Travel to Hana used to be a little problematic. Once, the only way to get to the historic community was by sea or by driving the beautiful and famously twisting Road to Hana from Paia. Today, Hana Hawaii is accessible by air from the Big Island, Oahu, and from Maui’s main airport in Kahului.
Because of its sheltered bay, safe anchorage, and excellent fishing Hana travel was popular with Polynesian and other Pacific mariners for centuries before Europeans arrived on the island. Until the gravel road from Kahului was completed in 1927, ocean access was the only way to reach the isolated area. This is where Captain James Cook’s ships anchored in 1778. These strange visitors riding the waves on what the Hawaiians thought were heiau, or temples, of the god Lono, were greeted by the Maui Chief Kalaniopuu and the young man who would later become King Kamehameha I and unite the Hawaiian islands. The future king’s future wife, the beloved Kaahumanu, was born in one of the caves along the Hana coast. These caves and lava tubes are Hana attractions today, and there are several outfitters in town who offer tours.
As queen, Kaahumanu converted to Christianity and was instrumental in allowing missionaries to settle and set up churches throughout the islands—a move that changed the course of Hawaii’s history. Hana travel by missionaries began in the early 1820s, when they first arrived from Massachusetts and other New England states.
The sons of two prominent missionaries, Samuel Alexander and Henry Baldwin, founded the island’s first sugar cane plantation and mill in Paia. Sugar cane had been planted by the native Hawaiians in Hana, and another plantation was set up in 1849 at what is now the Hotel Hana-Maui. This was the first sugar plantation in Hawaii and is what saved the island from obscurity when the capital of the islands was moved from Lahaina to Honolulu. For nearly 75 years, sugar reigned supreme on the island, contributing to the downfall of the venerable Hawaiian monarchy and the establishment of the islands as a territory of the United States and ruled by Sanford Dole (of today’s worldwide Dole fruit empire) and his fellow plantation owners.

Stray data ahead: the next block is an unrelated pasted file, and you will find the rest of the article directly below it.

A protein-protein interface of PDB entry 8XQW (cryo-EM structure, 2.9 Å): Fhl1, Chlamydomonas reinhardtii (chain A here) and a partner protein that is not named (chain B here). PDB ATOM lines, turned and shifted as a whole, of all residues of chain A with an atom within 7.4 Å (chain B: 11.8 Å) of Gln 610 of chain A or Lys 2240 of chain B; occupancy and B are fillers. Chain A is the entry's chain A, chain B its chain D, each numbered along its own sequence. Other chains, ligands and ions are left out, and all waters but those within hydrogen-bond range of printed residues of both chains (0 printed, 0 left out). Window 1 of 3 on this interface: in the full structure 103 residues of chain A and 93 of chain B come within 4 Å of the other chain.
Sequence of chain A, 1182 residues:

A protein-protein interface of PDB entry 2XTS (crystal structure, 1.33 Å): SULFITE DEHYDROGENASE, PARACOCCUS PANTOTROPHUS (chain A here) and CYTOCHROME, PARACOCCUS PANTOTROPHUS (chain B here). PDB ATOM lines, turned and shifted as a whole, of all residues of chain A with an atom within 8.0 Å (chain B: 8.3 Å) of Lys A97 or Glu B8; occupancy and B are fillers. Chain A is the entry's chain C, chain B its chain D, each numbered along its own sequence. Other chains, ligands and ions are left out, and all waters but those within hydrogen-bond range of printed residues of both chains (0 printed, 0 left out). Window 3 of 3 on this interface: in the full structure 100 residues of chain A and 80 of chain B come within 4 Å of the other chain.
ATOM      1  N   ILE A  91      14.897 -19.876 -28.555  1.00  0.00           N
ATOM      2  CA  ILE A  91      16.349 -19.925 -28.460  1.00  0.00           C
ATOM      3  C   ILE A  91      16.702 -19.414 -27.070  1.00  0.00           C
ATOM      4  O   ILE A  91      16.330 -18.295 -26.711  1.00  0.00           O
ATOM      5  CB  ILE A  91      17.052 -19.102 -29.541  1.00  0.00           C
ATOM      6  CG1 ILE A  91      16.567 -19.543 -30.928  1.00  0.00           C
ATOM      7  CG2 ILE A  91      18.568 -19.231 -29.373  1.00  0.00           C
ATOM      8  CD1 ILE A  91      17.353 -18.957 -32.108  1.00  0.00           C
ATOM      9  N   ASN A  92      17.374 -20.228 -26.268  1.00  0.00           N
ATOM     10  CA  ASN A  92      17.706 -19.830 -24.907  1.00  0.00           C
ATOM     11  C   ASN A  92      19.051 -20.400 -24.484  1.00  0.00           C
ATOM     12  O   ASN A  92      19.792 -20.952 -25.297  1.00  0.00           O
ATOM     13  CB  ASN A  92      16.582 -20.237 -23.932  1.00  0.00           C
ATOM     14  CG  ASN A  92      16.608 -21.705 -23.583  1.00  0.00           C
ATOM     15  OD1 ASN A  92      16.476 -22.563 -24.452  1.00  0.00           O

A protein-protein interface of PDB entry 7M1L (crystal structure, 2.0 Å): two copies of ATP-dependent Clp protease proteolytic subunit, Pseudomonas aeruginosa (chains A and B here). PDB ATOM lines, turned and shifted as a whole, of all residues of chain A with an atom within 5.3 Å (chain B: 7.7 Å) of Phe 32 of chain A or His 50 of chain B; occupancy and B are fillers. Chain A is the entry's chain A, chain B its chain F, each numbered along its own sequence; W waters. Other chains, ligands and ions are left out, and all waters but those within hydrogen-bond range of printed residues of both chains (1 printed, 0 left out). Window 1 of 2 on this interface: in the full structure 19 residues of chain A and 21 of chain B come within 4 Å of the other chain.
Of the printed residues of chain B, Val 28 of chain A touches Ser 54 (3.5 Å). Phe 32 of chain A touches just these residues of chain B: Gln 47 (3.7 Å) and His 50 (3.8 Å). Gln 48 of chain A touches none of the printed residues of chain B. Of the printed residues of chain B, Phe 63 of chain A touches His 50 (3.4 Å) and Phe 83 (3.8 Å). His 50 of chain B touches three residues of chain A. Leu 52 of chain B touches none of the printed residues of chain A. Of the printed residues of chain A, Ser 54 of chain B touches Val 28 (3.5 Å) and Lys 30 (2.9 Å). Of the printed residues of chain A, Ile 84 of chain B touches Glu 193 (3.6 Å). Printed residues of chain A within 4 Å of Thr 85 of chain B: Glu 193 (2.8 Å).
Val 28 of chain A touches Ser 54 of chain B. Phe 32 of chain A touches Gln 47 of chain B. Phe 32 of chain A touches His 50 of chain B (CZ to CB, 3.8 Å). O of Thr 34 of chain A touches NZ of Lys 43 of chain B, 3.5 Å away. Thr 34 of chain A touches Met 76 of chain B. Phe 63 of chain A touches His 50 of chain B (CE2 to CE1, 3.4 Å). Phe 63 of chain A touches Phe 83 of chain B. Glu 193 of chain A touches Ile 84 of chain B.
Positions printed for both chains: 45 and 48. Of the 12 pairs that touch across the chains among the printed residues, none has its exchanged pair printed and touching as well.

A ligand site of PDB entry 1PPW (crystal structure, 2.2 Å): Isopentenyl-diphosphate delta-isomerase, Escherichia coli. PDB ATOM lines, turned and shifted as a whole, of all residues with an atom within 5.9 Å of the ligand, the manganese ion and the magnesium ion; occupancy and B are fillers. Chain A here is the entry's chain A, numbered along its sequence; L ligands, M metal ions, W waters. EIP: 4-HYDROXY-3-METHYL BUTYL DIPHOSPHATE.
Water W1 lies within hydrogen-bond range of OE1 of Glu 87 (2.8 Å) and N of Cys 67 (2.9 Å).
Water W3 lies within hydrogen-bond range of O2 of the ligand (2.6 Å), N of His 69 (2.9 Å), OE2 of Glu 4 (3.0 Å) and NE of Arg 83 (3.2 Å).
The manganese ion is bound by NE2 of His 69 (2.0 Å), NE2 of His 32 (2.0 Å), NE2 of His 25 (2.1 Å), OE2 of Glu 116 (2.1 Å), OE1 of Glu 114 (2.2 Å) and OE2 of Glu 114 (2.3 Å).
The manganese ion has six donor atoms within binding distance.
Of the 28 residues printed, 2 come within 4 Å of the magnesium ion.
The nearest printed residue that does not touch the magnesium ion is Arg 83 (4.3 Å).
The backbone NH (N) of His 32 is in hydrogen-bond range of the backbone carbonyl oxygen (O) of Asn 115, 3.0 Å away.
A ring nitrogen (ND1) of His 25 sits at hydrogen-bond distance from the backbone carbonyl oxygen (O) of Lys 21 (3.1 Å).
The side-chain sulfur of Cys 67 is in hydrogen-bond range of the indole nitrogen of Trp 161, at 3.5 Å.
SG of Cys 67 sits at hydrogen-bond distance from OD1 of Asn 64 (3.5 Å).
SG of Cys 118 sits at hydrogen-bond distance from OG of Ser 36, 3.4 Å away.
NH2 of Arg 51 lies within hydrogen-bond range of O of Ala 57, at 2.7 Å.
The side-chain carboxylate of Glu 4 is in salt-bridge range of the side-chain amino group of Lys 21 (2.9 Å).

It was American Paul Fagan who first thought a Hana vacation was desirable. He purchased the original sugar plantation in 1944 and transformed it into a huge cattle ranch. He then founded the Kauiki Inn, forerunner of the current hotel. Hana travel quickly became popular among wealthy mainlanders, and the inn became one of the first beach resorts in Hawaii. Today one of the attractions of a Hana vacation is the breathtaking view from the 545-foot summit of Puu o Kahaula, known as Lyon’s Hill and where a large lava cross, called Fagan’s Cross, was built as a memorial to him after his death in 1960. The road is often closed to vehicle traffic, but the view is worth the long, steep climb. It was Fagan’s genius for marketing that gave Hana the name that still sticks—Heavenly Hana.
Today there are numerous attractions and things to do in Hana Hawaii, including visiting the Haleakala Crater at the 10,000-foot summit of the House of the Sun volcano. Don’t bring home a souvenir piece of lava from the sleeping giant. Legend has it that the volcano goddess Pele will bring bad luck to anyone who takes a piece away. While this may be debatable, it is a fact that National Park headquarters regularly receives lumps of lava mailed back from all corners of the world, as the tourists found bad luck dogging their footsteps after removing them. The huge park includes miles of wilderness hiking trails, and the coastal region of the park is filled with lush forests and waterfalls.
As the sugar industry declined, the plantation owners were instrumental in turning the cane refuse area outside of Lahaina into the prime resort area of Kaanapali. And Alexander and Baldwin turned the arid part of their holdings into the resort of Wailea Beach. Both of these transformations occurred in the 1970s. Within 30 years, more than 2 million visitors a year came to Maui, and a Hana vacation became among the most popular of all Maui destinations. Today, you can visit Hana Hawaii and join other notable visitors such as Charles Lindbergh, George Harrison, and Woody Harrelson. Another of the popular Hana attractions is the Kahanu Garden of the National Tropical Botanical Garden, which also has two gardens and a nature preserve on the island of Kauai.